Voters' Only Hope Is a Democratic Congress

Trump has shown he can't work with Republicans.

Trump has shown he can't work with Republicans.

Source: Brand X Pictures/Getty Images

This was supposed to be the year that Republicans consolidated their control of the federal government and enacted their policies uninhibited. But that "year of governance" has turned into the year of elections.

Why have Americans become transfixed by elections -- in California, Kansas, Georgia and Montana? Because with the new Republican coalition showing itself unable to govern, Americans must look ahead to some future arrangement that could change the dysfunctional status quo.

It wasn't supposed to be this way. After his electoral win in November, Donald Trump laid out an aggressive plan for his first 100 days in office, which he called his "Contract With the American Voter." In it he called for renegotiating trade deals, reforming the tax structure, and repealing and replacing Obamacare. With Republicans holding a large majority in the House, plus a small majority in the Senate, some version of Trump's aggression plan seemed like a reasonable possibility.

But looking back, it's hard to point to any significant legislative wins. The effort to repeal and replace Obamacare fell short. Old trade deals remain in place. The timetable for tax reform continues to slip further into the future as Republicans struggle to come to an agreement on what they want and how to pay for it. Even the prospects for avoiding a government shutdown have become uncertain as the Trump administration pushes to include funding for a border wall in the spending package, which would likely eliminate the possibility of garnering any Democratic votes.

The inability of the ruling party to govern is what has led to so much fascination with special elections. From 2011 to 2016, a Republican Congress blocked a Democratic president. People could understand the stasis. Now it looks like a Trump presidency working with a Republican Congress will struggle to pass legislation as well.

While it's only been a few elections so far, special elections in California's 34th congressional district, Kansas' 4th, and Georgia's 6th have all shown sizable swings toward Democrats. An upcoming special election for Montana's lone House seat looks to be competitive, even though in 2016 a Republican won by 16 points. Should this pattern follow through to 2018, Democrats could retake the House, removing both House Speaker Paul Ryan and the House Freedom Caucus as bottlenecks on the legislative process.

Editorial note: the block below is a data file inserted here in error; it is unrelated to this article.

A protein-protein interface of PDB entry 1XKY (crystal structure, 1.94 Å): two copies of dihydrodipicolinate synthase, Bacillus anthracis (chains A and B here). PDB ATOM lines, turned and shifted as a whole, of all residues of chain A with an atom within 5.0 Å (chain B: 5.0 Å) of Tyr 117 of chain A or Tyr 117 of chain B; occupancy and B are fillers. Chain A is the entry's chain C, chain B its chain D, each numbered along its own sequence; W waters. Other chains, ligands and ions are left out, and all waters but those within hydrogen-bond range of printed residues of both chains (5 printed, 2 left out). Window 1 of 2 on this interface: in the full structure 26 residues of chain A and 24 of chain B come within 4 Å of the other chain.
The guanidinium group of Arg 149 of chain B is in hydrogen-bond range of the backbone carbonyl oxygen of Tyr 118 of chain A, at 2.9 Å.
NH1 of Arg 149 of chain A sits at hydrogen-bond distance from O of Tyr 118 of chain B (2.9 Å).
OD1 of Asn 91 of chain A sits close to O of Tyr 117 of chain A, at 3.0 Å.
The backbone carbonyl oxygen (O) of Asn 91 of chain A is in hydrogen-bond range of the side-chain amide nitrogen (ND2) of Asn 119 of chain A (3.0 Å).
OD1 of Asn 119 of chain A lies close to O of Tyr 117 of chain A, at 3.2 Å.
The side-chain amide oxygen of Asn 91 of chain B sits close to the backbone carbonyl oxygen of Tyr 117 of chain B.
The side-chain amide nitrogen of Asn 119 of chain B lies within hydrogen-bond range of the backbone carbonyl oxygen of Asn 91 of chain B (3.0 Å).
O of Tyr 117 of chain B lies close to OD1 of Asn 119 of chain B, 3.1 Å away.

Could a Democratic House majority, even one led by former and perhaps future speaker Nancy Pelosi, work with Trump? It may be hard to envision today, but then again, a few months ago it seemed implausible that Republicans holding the White House and Congress would be unable to govern.

There are pragmatic reasons both Trump and the Democrats would want to work together, at least on one issue: Obamacare. Trump would like to blame Obamacare's implosion on Democrats, but voters rarely blame the out-of-power party for anything. Ultimately, Obamacare risk lies with whoever controls government. If Democrats control the House again, they and Trump will both be motivated to salvage the program and avoid blame.

Voters are desperately interested in special elections this year because a new Congress is their only hope for anything to happen in Washington.

This column does not necessarily reflect the opinion of the editorial board or Bloomberg LP and its owners.

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    Conor Sen at

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